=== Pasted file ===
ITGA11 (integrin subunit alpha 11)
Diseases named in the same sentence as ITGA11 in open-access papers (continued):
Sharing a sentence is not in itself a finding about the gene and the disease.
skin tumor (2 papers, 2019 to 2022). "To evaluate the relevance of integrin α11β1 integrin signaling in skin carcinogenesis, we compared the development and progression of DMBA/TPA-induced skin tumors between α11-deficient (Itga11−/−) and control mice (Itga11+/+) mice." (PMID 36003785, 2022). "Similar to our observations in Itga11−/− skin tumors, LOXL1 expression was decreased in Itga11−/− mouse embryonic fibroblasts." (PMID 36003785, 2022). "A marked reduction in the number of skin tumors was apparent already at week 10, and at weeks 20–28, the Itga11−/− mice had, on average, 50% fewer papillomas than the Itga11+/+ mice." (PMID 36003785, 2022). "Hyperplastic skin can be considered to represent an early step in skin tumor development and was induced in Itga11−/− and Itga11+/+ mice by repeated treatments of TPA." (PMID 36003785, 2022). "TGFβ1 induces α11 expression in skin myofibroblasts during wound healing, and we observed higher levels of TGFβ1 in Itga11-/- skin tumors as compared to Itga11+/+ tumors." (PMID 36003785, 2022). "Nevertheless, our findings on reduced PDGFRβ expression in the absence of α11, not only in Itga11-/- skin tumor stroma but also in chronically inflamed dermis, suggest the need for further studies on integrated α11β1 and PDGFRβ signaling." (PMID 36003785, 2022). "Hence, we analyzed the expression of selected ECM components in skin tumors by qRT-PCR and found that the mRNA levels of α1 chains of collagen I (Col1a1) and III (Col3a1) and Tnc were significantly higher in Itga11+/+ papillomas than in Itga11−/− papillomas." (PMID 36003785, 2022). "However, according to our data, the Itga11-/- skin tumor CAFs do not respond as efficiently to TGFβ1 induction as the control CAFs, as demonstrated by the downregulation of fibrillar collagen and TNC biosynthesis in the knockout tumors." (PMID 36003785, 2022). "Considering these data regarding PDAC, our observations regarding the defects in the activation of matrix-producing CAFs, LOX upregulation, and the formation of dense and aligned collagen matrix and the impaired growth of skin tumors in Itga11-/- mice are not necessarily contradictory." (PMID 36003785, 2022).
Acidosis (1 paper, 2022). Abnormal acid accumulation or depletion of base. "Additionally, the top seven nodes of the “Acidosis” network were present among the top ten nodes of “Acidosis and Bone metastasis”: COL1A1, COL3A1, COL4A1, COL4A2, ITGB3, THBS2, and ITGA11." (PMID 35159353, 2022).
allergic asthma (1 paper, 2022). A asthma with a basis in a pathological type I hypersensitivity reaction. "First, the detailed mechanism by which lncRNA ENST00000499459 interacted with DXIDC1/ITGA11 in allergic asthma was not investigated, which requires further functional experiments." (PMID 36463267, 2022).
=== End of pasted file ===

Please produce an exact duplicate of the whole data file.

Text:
ITGA11 (integrin subunit alpha 11)
Diseases named in the same sentence as ITGA11 in open-access papers (continued):
Sharing a sentence is not in itself a finding about the gene and the disease.
skin tumor (2 papers, 2019 to 2022). "To evaluate the relevance of integrin α11β1 integrin signaling in skin carcinogenesis, we compared the development and progression of DMBA/TPA-induced skin tumors between α11-deficient (Itga11−/−) and control mice (Itga11+/+) mice." (PMID 36003785, 2022). "Similar to our observations in Itga11−/− skin tumors, LOXL1 expression was decreased in Itga11−/− mouse embryonic fibroblasts." (PMID 36003785, 2022). "A marked reduction in the number of skin tumors was apparent already at week 10, and at weeks 20–28, the Itga11−/− mice had, on average, 50% fewer papillomas than the Itga11+/+ mice." (PMID 36003785, 2022). "Hyperplastic skin can be considered to represent an early step in skin tumor development and was induced in Itga11−/− and Itga11+/+ mice by repeated treatments of TPA." (PMID 36003785, 2022). "TGFβ1 induces α11 expression in skin myofibroblasts during wound healing, and we observed higher levels of TGFβ1 in Itga11-/- skin tumors as compared to Itga11+/+ tumors." (PMID 36003785, 2022). "Nevertheless, our findings on reduced PDGFRβ expression in the absence of α11, not only in Itga11-/- skin tumor stroma but also in chronically inflamed dermis, suggest the need for further studies on integrated α11β1 and PDGFRβ signaling." (PMID 36003785, 2022). "Hence, we analyzed the expression of selected ECM components in skin tumors by qRT-PCR and found that the mRNA levels of α1 chains of collagen I (Col1a1) and III (Col3a1) and Tnc were significantly higher in Itga11+/+ papillomas than in Itga11−/− papillomas." (PMID 36003785, 2022). "However, according to our data, the Itga11-/- skin tumor CAFs do not respond as efficiently to TGFβ1 induction as the control CAFs, as demonstrated by the downregulation of fibrillar collagen and TNC biosynthesis in the knockout tumors." (PMID 36003785, 2022). "Considering these data regarding PDAC, our observations regarding the defects in the activation of matrix-producing CAFs, LOX upregulation, and the formation of dense and aligned collagen matrix and the impaired growth of skin tumors in Itga11-/- mice are not necessarily contradictory." (PMID 36003785, 2022).
Acidosis (1 paper, 2022). Abnormal acid accumulation or depletion of base. "Additionally, the top seven nodes of the “Acidosis” network were present among the top ten nodes of “Acidosis and Bone metastasis”: COL1A1, COL3A1, COL4A1, COL4A2, ITGB3, THBS2, and ITGA11." (PMID 35159353, 2022).
allergic asthma (1 paper, 2022). A asthma with a basis in a pathological type I hypersensitivity reaction. "First, the detailed mechanism by which lncRNA ENST00000499459 interacted with DXIDC1/ITGA11 in allergic asthma was not investigated, which requires further functional experiments." (PMID 36463267, 2022).